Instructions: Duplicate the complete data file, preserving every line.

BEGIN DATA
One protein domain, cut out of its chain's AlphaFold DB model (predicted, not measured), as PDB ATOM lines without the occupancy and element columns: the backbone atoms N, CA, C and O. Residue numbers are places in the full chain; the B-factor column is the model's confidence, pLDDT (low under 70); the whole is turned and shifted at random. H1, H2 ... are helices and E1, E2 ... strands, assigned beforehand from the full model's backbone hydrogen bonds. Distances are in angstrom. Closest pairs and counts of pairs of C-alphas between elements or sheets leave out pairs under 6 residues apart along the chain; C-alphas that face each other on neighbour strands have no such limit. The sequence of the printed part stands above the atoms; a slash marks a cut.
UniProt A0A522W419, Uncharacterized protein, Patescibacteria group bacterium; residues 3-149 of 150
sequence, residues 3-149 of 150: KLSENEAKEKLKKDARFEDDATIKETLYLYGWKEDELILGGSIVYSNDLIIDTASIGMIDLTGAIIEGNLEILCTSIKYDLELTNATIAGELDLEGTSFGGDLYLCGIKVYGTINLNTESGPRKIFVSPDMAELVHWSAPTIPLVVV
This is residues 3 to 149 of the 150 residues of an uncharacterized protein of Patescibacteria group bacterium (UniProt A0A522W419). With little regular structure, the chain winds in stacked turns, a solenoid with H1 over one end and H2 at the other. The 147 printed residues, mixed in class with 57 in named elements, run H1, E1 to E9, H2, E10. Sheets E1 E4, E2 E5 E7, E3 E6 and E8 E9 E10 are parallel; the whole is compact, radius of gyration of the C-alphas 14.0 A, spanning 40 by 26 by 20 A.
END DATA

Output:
One protein domain, cut out of its chain's AlphaFold DB model (predicted, not measured), as PDB ATOM lines without the occupancy and element columns: the backbone atoms N, CA, C and O. Residue numbers are places in the full chain; the B-factor column is the model's confidence, pLDDT (low under 70); the whole is turned and shifted at random. H1, H2 ... are helices and E1, E2 ... strands, assigned beforehand from the full model's backbone hydrogen bonds. Distances are in angstrom. Closest pairs and counts of pairs of C-alphas between elements or sheets leave out pairs under 6 residues apart along the chain; C-alphas that face each other on neighbour strands have no such limit. The sequence of the printed part stands above the atoms; a slash marks a cut.
UniProt A0A522W419, Uncharacterized protein, Patescibacteria group bacterium; residues 3-149 of 150
sequence, residues 3-149 of 150: KLSENEAKEKLKKDARFEDDATIKETLYLYGWKEDELILGGSIVYSNDLIIDTASIGMIDLTGAIIEGNLEILCTSIKYDLELTNATIAGELDLEGTSFGGDLYLCGIKVYGTINLNTESGPRKIFVSPDMAELVHWSAPTIPLVVV
This is residues 3 to 149 of the 150 residues of an uncharacterized protein of Patescibacteria group bacterium (UniProt A0A522W419). With little regular structure, the chain winds in stacked turns, a solenoid with H1 over one end and H2 at the other. The 147 printed residues, mixed in class with 57 in named elements, run H1, E1 to E9, H2, E10. Sheets E1 E4, E2 E5 E7, E3 E6 and E8 E9 E10 are parallel; the whole is compact, radius of gyration of the C-alphas 14.0 A, spanning 40 by 26 by 20 A.